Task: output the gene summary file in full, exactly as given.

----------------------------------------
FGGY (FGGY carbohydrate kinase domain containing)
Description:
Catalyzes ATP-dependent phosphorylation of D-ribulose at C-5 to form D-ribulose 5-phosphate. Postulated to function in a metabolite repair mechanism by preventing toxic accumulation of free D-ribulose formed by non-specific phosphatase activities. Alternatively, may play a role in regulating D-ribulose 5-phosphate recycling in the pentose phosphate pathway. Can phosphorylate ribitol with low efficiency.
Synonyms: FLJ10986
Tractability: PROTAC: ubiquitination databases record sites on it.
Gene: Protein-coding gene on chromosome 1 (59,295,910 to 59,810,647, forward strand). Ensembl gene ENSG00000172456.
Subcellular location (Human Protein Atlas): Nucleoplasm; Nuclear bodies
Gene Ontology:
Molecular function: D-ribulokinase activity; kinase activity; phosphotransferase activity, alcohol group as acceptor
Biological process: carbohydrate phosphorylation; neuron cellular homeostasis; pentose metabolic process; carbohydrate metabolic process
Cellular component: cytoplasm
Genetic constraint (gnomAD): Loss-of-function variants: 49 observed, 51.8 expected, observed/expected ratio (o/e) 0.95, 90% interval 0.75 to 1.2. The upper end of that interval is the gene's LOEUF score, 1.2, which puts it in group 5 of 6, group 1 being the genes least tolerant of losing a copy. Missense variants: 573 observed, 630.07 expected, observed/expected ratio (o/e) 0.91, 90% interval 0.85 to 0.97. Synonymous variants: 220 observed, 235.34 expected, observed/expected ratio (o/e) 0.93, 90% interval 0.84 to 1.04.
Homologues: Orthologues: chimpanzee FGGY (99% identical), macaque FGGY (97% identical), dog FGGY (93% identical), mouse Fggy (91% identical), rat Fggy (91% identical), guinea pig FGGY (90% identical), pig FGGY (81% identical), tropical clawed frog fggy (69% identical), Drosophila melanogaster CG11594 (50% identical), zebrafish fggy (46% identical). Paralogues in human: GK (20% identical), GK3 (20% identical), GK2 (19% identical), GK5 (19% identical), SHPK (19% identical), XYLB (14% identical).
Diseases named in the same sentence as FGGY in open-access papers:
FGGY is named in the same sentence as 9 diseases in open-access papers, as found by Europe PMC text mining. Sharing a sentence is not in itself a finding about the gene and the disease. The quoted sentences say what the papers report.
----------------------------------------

FGGY (FGGY carbohydrate kinase domain containing)
Description:
Catalyzes ATP-dependent phosphorylation of D-ribulose at C-5 to form D-ribulose 5-phosphate. Postulated to function in a metabolite repair mechanism by preventing toxic accumulation of free D-ribulose formed by non-specific phosphatase activities. Alternatively, may play a role in regulating D-ribulose 5-phosphate recycling in the pentose phosphate pathway. Can phosphorylate ribitol with low efficiency.
Synonyms: FLJ10986
Tractability: PROTAC: ubiquitination databases record sites on it.
Gene: Protein-coding gene on chromosome 1 (59,295,910 to 59,810,647, forward strand). Ensembl gene ENSG00000172456.
Subcellular location (Human Protein Atlas): Nucleoplasm; Nuclear bodies
Gene Ontology:
Molecular function: D-ribulokinase activity; kinase activity; phosphotransferase activity, alcohol group as acceptor
Biological process: carbohydrate phosphorylation; neuron cellular homeostasis; pentose metabolic process; carbohydrate metabolic process
Cellular component: cytoplasm
Genetic constraint (gnomAD): Loss-of-function variants: 49 observed, 51.8 expected, observed/expected ratio (o/e) 0.95, 90% interval 0.75 to 1.2. The upper end of that interval is the gene's LOEUF score, 1.2, which puts it in group 5 of 6, group 1 being the genes least tolerant of losing a copy. Missense variants: 573 observed, 630.07 expected, observed/expected ratio (o/e) 0.91, 90% interval 0.85 to 0.97. Synonymous variants: 220 observed, 235.34 expected, observed/expected ratio (o/e) 0.93, 90% interval 0.84 to 1.04.
Homologues: Orthologues: chimpanzee FGGY (99% identical), macaque FGGY (97% identical), dog FGGY (93% identical), mouse Fggy (91% identical), rat Fggy (91% identical), guinea pig FGGY (90% identical), pig FGGY (81% identical), tropical clawed frog fggy (69% identical), Drosophila melanogaster CG11594 (50% identical), zebrafish fggy (46% identical). Paralogues in human: GK (20% identical), GK3 (20% identical), GK2 (19% identical), GK5 (19% identical), SHPK (19% identical), XYLB (14% identical).
Diseases named in the same sentence as FGGY in open-access papers:
FGGY is named in the same sentence as 9 diseases in open-access papers, as found by Europe PMC text mining. Sharing a sentence is not in itself a finding about the gene and the disease. The quoted sentences say what the papers report.